Auctioneer James Australia Grace, 48, his 37-year-old wife Alice, and Mrs Annie May Chapman, 38, and her 11-year-old daughter, Gladys, drowned.

The boat’s remaining occupants, including three of Mrs Chapman’s sons, escaped relatively unharmed.

Several months later, James Grace’s brother, Tom, fixed marble memorial tablets to the trees where the bodies were found.

Floods came again 11 years later, with the Gwydir River at Gravesend peaking at 42 feet.

Broughton Carter, whose father owned the property Numby-Numby about 60 miles west of Moree, recalled in Moree and District Historical Society’s Yilaalu No.20: “Billy Mace had a mob of wethers agisting on the property and, owing to the high flood they were marooned on higher ground with no feed.

“A corn feed depot was organised at Garah and Jerry Pentland, a barnstorming air pilot with an open two-seater single engine, two-wing plane was engaged to fly from Garah to Numby-Numby with two bags of corn each trip and bring back two sheep each time.”

In 1931 locals were given a similar scare when the Gwydir River at Gravesend peaked at 44 feet.

Moree was spared, however the Gwydir River broke its banks at Boolooroo and water spread across low-lying ground to the north.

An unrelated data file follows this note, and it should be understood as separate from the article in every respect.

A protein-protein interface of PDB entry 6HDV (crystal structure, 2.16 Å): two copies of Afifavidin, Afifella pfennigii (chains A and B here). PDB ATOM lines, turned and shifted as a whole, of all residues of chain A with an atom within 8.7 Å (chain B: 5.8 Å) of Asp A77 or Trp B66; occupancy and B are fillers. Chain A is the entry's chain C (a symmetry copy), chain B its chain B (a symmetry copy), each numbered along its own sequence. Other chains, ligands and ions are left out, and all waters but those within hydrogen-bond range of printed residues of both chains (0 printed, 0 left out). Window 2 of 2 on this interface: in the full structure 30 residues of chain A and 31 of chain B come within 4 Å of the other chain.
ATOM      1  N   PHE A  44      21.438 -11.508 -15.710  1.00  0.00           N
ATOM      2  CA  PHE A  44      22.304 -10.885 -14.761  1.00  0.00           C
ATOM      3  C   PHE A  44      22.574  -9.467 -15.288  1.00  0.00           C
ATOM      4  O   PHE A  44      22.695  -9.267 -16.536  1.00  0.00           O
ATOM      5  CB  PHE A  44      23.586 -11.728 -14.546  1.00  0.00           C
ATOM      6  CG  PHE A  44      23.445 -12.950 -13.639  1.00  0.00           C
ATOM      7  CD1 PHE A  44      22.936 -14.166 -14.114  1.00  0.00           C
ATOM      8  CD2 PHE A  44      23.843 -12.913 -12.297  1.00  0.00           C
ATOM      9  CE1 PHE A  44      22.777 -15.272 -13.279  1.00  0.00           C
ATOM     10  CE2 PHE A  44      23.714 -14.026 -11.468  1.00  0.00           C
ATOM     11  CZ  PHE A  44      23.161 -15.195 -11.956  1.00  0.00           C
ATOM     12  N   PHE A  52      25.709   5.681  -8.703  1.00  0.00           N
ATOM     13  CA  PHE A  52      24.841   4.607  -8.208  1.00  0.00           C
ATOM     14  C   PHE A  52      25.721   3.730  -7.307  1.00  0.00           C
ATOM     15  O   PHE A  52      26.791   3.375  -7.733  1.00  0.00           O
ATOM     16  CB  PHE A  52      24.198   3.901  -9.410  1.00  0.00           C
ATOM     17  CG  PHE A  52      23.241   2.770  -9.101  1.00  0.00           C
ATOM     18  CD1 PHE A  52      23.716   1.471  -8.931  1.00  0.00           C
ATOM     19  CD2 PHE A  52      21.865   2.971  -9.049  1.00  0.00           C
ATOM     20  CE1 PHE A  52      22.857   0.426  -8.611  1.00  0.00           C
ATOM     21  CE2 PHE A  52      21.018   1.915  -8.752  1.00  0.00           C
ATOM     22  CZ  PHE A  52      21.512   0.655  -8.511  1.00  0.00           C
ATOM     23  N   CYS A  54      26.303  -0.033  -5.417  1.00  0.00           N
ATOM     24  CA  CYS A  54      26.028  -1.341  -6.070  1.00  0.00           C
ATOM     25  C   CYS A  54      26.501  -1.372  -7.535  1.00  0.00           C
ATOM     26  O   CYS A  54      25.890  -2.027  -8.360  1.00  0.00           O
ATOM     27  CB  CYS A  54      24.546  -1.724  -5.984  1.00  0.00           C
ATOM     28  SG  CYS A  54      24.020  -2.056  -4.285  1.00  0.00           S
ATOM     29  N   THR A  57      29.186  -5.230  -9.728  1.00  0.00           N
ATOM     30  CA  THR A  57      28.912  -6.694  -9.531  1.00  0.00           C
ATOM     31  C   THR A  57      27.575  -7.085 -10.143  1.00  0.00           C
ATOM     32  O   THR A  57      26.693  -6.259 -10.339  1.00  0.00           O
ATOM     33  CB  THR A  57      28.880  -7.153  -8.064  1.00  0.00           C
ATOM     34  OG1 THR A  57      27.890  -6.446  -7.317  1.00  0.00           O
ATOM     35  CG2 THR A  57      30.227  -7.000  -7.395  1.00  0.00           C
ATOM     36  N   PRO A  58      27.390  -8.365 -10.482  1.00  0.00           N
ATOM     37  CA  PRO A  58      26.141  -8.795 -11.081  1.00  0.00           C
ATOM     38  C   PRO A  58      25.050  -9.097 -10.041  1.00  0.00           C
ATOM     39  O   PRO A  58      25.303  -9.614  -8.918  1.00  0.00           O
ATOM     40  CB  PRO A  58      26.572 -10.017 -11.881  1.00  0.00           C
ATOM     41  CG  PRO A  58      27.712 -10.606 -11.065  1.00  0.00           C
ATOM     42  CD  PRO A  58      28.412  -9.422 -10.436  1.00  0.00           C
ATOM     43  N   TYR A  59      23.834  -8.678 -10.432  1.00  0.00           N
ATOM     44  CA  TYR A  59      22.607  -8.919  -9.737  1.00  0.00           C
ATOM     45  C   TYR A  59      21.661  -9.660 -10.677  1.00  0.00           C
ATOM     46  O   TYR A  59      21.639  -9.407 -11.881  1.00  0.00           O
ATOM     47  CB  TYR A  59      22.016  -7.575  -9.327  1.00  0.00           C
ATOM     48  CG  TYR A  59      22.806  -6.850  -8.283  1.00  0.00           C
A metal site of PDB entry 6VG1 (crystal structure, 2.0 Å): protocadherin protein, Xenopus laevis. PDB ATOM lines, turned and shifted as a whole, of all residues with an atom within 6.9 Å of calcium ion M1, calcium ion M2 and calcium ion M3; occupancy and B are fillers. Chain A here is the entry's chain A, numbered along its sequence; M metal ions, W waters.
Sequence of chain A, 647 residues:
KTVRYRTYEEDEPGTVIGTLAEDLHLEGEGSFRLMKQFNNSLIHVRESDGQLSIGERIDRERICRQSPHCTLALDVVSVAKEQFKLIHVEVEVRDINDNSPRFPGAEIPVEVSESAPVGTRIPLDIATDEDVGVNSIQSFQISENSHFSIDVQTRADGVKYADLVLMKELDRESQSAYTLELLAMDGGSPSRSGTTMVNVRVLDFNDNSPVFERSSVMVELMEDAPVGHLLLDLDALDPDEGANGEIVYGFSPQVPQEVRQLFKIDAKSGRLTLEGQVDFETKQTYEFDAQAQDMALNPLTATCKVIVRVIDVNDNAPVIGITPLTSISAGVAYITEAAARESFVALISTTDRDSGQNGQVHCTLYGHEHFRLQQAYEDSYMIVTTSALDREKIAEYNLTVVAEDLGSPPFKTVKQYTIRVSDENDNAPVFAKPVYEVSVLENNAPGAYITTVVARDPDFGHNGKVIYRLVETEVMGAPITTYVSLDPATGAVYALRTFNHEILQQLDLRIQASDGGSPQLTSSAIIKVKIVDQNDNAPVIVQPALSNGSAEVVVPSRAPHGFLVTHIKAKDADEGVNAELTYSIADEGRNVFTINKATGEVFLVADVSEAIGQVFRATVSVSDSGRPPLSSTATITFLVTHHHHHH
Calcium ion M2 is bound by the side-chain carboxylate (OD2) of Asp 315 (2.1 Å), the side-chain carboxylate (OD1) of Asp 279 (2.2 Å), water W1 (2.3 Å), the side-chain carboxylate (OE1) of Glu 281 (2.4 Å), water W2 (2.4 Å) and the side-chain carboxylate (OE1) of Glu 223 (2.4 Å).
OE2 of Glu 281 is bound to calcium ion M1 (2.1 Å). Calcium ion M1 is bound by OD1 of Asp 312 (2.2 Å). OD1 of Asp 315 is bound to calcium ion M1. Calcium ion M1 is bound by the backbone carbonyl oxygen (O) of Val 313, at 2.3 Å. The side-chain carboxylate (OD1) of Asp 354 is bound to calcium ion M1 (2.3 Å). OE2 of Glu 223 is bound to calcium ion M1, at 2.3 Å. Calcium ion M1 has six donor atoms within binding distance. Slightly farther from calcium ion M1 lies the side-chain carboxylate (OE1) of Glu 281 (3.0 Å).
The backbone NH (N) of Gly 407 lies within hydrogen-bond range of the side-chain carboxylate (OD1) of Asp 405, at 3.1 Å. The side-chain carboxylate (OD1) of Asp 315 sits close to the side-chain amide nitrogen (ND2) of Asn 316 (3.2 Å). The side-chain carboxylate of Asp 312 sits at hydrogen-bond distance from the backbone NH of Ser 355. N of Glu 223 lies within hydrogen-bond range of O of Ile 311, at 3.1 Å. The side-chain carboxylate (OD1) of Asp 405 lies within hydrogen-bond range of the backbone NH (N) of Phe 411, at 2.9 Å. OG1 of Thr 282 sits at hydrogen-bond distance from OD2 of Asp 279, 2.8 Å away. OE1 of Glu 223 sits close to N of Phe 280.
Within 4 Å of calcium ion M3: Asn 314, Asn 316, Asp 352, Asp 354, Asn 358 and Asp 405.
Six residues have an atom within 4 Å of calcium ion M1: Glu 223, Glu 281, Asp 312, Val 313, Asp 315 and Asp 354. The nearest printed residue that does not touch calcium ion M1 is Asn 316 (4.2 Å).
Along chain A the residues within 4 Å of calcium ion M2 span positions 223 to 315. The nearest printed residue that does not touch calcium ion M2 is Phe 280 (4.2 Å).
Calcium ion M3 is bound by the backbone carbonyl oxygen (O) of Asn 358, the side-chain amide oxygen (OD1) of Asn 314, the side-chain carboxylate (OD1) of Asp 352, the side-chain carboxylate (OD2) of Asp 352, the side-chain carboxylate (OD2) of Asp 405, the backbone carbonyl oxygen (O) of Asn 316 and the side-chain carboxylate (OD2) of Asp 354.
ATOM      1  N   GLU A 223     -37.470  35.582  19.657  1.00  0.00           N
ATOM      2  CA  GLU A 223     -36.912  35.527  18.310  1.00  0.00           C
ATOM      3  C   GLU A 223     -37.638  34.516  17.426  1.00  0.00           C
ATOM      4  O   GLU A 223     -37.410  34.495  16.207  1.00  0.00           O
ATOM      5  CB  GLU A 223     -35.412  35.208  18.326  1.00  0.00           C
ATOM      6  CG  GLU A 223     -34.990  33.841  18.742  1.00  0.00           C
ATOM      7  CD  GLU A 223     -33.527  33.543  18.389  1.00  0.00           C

Moree, however, escaped serious damage, with minor flooding in the low-lying areas of north Moree.

Patients at Fairview Hospital in Moree were evacuated when floodwaters peaked on Wednesday, January 23, 1946.

However, by Friday, January 25, water levels had dropped.

The Canberra Times reported receding flood waters revealed widespread damage.

“Many of the residents who were evacuated from their homes during the flood peak have returned and are engaged in removing the debris and litter which was left behind by the flood,” the newspaper reported.

“Although the Mehi and Gwydir Rivers are still running swiftly and abnormally high, they are well within their banks.”